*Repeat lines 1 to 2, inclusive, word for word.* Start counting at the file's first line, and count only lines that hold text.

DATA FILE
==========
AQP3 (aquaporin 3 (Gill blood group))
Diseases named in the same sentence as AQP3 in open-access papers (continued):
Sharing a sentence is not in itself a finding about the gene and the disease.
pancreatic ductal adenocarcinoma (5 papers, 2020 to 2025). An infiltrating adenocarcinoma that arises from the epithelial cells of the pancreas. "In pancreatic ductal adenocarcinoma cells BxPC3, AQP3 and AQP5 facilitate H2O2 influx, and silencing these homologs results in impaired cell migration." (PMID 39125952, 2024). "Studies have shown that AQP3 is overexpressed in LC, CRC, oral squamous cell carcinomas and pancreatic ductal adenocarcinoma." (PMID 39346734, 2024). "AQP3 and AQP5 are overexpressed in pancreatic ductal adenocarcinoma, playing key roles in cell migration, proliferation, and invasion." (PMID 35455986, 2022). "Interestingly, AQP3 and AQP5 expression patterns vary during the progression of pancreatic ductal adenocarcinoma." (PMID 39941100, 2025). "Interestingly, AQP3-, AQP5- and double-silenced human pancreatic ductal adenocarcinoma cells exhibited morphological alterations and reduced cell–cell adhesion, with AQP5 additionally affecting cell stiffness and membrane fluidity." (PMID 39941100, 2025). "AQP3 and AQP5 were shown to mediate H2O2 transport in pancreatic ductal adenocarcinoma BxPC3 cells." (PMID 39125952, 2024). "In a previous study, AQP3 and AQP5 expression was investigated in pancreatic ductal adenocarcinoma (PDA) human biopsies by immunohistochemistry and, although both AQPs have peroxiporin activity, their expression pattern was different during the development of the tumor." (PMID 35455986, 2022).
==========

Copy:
AQP3 (aquaporin 3 (Gill blood group))
Diseases named in the same sentence as AQP3 in open-access papers (continued):